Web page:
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theft

From time to time I’ll be reviewing books at the Kudzu Vine, the blog associated with Kudzu House Quarterly, where I’m also a reader. This month I had the pleasure of reading and writing about BK Loren’s debut novel Theft.

bkloren.com

bkloren.com

Loren’s a skillful craftsman, a thoughtful environmentalist, a damn good storyteller. She’s also published Animal, Mineral, Radical: A Flock of Essays on Wildlife, Family, and Food, and she’s a frequent contributor in the pages of Orion Magazine. You can read her “Dreaming in Dirt” in those pages here.

I’m delighted to occupy the planet with a writer paying attention to the tussle between people and place in all the right ways. The publishing editor of her first book told Loren she wrote like she was “raised by wolves.” Which seems about right.

 

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all the birds

wyld

 

This week I stayed up too late one night to finish Evie Wyld’s novel All the Birds, Singing. After I turned out the lights, I lay awake deciphering how Wyld had stitched the thing together and how she’d managed to make every page of it wrought with terror and mystery.

Then I had a bunch of nightmares.

I don’t usually read thrillers. I’m not a great sleeper anyway – I’d hate to think what a steady diet of horror would do to my psyche. But I’m so glad I read Wyld’s novel, a delicious puzzle of a story.

About Jake Whyte, a woman who raises sheep on an island off the coast of England, Wyld’s novel toggles time: Moving forward through the present is the mystery of what’s killing Jake’s sheep – something vicious, stealthy, beastly – and the mystery of what’s chasing her from the past. Moving backward is the story of Jake’s past in Australia, also a mystery that increases in brutality as the novel careens on.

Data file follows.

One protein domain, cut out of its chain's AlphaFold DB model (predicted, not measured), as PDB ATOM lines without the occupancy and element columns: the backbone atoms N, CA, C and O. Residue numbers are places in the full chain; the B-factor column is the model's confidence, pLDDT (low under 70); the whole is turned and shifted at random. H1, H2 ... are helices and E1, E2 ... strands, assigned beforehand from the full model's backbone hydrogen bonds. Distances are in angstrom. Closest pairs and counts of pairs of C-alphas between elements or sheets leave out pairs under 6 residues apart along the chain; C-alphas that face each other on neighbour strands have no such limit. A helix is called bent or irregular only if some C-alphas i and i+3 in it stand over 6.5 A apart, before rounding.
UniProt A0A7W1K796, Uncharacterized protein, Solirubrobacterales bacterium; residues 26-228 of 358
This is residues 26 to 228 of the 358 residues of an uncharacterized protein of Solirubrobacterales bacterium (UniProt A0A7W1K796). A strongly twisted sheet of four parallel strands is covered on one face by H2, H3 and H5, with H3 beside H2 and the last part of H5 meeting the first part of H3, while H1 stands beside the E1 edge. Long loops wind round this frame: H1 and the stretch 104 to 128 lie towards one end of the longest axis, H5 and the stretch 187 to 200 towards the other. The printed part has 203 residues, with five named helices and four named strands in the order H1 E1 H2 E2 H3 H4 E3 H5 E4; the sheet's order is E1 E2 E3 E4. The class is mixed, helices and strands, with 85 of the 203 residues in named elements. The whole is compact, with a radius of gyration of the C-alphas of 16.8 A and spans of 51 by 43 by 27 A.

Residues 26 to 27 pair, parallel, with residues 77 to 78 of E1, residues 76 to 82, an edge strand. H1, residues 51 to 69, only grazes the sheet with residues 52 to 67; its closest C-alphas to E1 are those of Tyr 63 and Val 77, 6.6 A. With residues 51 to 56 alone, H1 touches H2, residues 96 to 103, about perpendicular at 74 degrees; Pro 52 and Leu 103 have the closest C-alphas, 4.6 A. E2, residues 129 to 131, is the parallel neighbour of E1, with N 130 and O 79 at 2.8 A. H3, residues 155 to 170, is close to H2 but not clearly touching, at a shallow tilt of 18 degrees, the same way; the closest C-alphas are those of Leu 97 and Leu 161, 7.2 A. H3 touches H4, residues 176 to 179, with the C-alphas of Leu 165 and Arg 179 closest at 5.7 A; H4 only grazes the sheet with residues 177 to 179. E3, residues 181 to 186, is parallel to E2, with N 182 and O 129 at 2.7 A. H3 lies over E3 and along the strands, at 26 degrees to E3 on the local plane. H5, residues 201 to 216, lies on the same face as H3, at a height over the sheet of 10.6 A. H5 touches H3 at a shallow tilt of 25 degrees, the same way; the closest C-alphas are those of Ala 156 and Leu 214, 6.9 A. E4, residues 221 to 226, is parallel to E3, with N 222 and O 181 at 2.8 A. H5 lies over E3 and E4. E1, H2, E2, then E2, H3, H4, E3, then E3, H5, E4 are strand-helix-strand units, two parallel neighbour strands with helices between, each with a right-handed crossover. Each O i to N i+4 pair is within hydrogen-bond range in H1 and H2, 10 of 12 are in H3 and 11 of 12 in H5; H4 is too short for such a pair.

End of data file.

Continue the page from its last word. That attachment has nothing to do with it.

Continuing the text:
The twin haunting of Jake’s past and the current lives is flecked with leering, largely malicious characters. So much so that a reader is naturally suspicious of the mysterious stranger Lloyd, who shows up one stormy night at the ranch. Jake decides to trust him, but as we’ve seen, her life is a stew of unfortunate events and her own tragic choices. We don’t entirely trust her perspective.

Psychological and physical torment through the seen and the unseen stalk the novel’s pages. There’s the trope of gruesome scars on Jake’s back. Though we never get a really detailed bead on what, exactly, they look like, we understand them to be horrific and to appear as if she’s been ravaged by some clawed beast. More, every scene in which the scars present themselves means further menace for Jake. We come to understand the necessity of her muscular arms and legs, honed through a regimen of push-ups and sit-ups – sometimes the only aspect of her world she can control.

Plugging for Jake to occupy any kind of grace is what a reader brings to every threatening scene.

Structurally complicated and unflinching, the novel marches toward the mystery of Jake’s bleak past and what feels like her bleaker future. Along the way it’s peppered with the kindnesses of people with whom Jake attempts to heal. Greg, the boyfriend she leaves behind in Australia. Lloyd, who seems, always, to be in the right place at the right time. Don, from whom she bought the island ranch, who’s got his own set of demons to wrangle.

To all this Wyld adds the relentless rain, the wind, the isolation, and the uncertainty of what or whom is tracking her – man or supernatural force. Wyld shoves a reader along toward the inevitable intersection of past and present.

A point, this reader was certain, must be cataclysmic.  And it is.

I will say that after the heart-drumming-up-at-night-reading-nightmare-having-hope-for-grace journey with Jake, I was surprised (and disappointed) at the ending. I spent quite a bit of time thumbing back through the pages, trying to trace the road map to the place where Wyld leaves us. It’s a purposefully mysterious place, that much is clear. After spending so much time in the good hands of a really accomplished storyteller, I had to reconcile the ending as artfully open and remember that sometimes landing the plane of a story is the most difficult part.